The highly popular “ancient astronaut theory” is one way we attempt to explain the leaps in knowledge, as well as how that knowledge spread over large distances so quickly.
Other theories include the science of memetics; the field/Grid theory of an invisible and implicate clearinghouse of information available to everyone at any time; and even good old word of mouth! All of these theories have validity and merit, and might help us better understand what our ancestors wanted to tell us, including those things we continue to argue, even kill each other, over, such as religious
beliefs, traditions and historical events.
How information spread and went “viral” long before we possessed cell phones and social networking and the Internet speaks volumes about how communication itself evolved in ancient times, and what was important enough for them to communicate in the first place. Whether their modus operandi was fairy tales or folk legends, myth or religious parable, rock art or vase paintings, mosaic tile floors or lavish cathedrals built to precise sacred geometric measurements, pyramids or stone henges, or those strange objects out of time and place we call “archeoenigmas,” our ancient ancestors communicate with us, today, in so many ways. It is up to us, though, to correctly interpret their “viral mythology” and what it meant to them, as well as what they hope it will mean to us.
What it all comes down to, though, is about the way our ancestors often communicated information by encoding and embedding it in the creativity, art, architecture and the imagination of the times, out of direct sight of those who might not want that truth revealed. Even as we look back into the past, we see that viral mythology is also about how the stories we tell today, and the art and architecture we imagine and build into form, will embed the information we want to communicate to future generations, and create and shape our future in the same manner. The tales we tell today become the viral mythology of tomorrow. What are we leaving behind and what will it say about who we were and what was important to us? What will future descendants think of us when, one day on an archeological dig, they find our cell phones, our computers, our toys and comic books and temples and mosques and churches, our television shows and movies, our novels and plastic water bottles and houses and mansions and tent cities and trash dumps and ghettos, our jewelry and tattoos and texts and emails and pet clothing…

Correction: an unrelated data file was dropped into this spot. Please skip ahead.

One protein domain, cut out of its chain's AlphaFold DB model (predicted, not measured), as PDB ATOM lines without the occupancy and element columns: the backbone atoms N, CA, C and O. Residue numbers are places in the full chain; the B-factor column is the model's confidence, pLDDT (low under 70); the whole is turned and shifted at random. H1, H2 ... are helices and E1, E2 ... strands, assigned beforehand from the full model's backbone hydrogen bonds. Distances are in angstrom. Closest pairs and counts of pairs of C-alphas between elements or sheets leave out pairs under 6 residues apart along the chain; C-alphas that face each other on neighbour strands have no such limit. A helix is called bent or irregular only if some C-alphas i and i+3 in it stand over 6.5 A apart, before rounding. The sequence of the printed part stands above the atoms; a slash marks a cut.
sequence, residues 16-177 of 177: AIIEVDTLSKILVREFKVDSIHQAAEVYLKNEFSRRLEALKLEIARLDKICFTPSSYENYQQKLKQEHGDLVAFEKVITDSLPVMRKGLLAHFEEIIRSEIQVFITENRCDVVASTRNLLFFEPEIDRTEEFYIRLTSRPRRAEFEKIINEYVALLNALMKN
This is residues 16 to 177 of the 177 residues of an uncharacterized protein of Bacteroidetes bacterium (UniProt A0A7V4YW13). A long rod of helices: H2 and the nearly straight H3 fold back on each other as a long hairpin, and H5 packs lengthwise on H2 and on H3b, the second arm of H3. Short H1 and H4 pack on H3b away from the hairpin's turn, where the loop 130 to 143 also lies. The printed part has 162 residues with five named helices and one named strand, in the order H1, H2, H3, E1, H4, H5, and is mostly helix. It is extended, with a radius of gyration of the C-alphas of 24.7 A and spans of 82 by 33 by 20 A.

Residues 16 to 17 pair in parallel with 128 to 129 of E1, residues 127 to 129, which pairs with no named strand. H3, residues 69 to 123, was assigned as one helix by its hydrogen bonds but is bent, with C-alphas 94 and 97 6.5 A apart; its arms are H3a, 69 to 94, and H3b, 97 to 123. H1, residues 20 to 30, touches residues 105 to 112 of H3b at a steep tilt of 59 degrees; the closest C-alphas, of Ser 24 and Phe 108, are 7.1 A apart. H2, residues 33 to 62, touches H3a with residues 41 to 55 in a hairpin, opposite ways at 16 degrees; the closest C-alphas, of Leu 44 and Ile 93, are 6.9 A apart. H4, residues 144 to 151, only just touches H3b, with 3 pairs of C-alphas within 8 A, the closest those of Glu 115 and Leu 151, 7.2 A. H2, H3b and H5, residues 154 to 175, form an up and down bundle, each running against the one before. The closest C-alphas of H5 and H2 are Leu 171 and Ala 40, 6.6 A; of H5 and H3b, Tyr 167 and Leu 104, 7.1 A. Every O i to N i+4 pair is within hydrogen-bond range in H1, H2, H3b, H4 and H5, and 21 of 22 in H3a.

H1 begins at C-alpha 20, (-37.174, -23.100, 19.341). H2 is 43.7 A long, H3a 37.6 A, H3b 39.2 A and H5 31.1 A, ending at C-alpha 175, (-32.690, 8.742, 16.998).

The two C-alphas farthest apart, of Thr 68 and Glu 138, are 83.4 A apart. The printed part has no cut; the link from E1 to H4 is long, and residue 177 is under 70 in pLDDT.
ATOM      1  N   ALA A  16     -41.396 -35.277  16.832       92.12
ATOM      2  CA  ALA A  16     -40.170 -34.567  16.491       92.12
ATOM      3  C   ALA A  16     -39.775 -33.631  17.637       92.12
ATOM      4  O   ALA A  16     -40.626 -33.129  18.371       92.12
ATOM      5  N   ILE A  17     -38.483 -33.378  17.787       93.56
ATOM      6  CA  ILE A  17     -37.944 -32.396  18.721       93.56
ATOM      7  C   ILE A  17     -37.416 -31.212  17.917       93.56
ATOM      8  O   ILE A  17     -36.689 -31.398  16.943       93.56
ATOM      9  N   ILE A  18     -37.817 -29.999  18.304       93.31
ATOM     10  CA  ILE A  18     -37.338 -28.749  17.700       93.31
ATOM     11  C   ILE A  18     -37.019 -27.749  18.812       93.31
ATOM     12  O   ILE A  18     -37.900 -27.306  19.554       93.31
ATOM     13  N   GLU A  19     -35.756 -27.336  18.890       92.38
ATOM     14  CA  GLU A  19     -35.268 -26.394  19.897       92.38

It all starts with “In the beginning…” “Once upon a time…” “Long ago and far away…” and “Every picture tells a story…”
© Marie D. Jones and Larry Flaxman.
Jones and Flaxman are the authors of Viral Mythology: How the Truth of the Ancients Was Encoded and Passed Down through Legend, Art, and Architecture published by New Page. ISBN: 978-1-60163-295-1 List Price: US $15.99.
Viral Mythology by Marie D. Jones and Larry Flaxman
LONG BEFORE we had the Internet, YouTube and Facebook, ideas and knowledge went viral through storytelling, the use of art, and architecture. Long before we had the ability to fire off a text via cell phone, or email a news item and watch it go “viral” across the globe in a matter of minutes, our ancient ancestors had their own ways of encoding and transmitting important information that would stand the test of time.
Viral Mythology explores how ancient civilizations and cultures relied on various means of spreading information within the context of their stories, oral traditions, religious texts, cave and rock art, pottery, paintings and even their monuments, edifices and holy and sacred sites.
Today, we are left with the task of looking back in time to see just what was important to the cultures of the past, and how they influence our understanding of who we are, where we came from, and what our place may be in the world. By examining the origin stories, myths and even fairy tales of the past, we come to find deep truths embedded within the fantastical. By looking at the images and symbols etched into stone and on cave walls, and the more sophisticated art of later eras, we come to understand what our ancestors revered and worshipped. By exploring the ruins of pyramids, henges, monuments, temples and churches of old, we open the door to discover what our ancestors believed in and how they viewed their place in the cosmos.
Viral Mythology speaks to our present, and our future, by looking at what information was deemed important enough to be passed down to our generations, to be discovered and uncovered in the layers of earth and history. It also speaks to the scientific understanding of our ancestors, in clues embedded in their stories and art and buildings that allow us to see how close they lived with the natural world, and how well they understood its inner workings, even if they lacked the scientific acumen to describe it that we have today.
We can come to fully understand who we are by looking at how ideas and information goes viral today, and apply it to the past, to realize that ideas and knowledge always find a way to stand up to time. The Viral Mythology of the past is our present, and we are now creating the Viral Mythology that will define us to future generations.